Paul VI, who led the Catholic Church through tumultuous reforms in the 1960s and 1970s, will be made a saint this year, Pope Francis said in remarks released on Saturday.
“There are two recent Bishops of Rome who are already saints, Paul VI will be a saint this year,” Francis said in a closed-door meeting with Roman parish priests, referring to John XXIII and John Paul II.
Ruling from 1963 to 1978, Paul VI was born Giovanni Battista Montini in 1897 near the northern Italian town of Brescia.
He is chiefly remembered for bringing to a successful end the Second Vatican Council, which introduced far-reaching reforms such as the abolition of Latin Mass for ordinary services.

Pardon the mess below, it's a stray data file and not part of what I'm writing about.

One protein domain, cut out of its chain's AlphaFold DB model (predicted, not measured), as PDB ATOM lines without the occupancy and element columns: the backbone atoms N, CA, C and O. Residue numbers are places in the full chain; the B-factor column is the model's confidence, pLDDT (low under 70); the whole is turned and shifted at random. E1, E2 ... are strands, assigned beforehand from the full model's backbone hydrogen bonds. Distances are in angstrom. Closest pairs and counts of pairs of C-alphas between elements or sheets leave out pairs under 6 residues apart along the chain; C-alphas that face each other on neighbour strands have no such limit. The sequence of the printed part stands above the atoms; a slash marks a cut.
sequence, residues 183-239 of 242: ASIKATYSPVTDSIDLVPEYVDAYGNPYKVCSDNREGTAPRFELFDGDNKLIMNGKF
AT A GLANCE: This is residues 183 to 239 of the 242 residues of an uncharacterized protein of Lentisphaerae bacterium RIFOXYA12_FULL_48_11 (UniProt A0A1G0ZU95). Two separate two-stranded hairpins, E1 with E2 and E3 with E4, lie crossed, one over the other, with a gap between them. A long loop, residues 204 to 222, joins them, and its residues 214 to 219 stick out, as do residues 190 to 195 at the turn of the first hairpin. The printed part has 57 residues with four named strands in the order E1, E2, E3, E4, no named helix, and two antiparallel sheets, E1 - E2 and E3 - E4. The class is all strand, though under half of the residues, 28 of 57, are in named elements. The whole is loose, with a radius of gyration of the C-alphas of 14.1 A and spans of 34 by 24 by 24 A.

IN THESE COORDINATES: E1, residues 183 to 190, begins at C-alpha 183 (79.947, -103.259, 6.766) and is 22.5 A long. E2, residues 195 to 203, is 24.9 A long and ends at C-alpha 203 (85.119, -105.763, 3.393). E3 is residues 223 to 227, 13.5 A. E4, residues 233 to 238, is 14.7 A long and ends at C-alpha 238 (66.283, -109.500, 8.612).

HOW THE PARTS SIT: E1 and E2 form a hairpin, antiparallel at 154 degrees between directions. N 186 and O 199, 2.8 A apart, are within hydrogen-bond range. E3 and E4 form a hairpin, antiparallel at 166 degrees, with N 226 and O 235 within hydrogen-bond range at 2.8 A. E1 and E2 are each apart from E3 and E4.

During his papacy, he also confirmed a long-standing ban on abortion and the use of artificial contraceptives.
Francis’ remarks, dated from Thursday, but the Vatican released a transcript of what he said only two days later.
Francis also noted that John Paul I, who had a short-lived papacy in 1978, is in line for beatification.
According to him, it is one step removed from sainthood.
He, however, joked that he and his predecessor Benedict XVI were on a “waiting list”.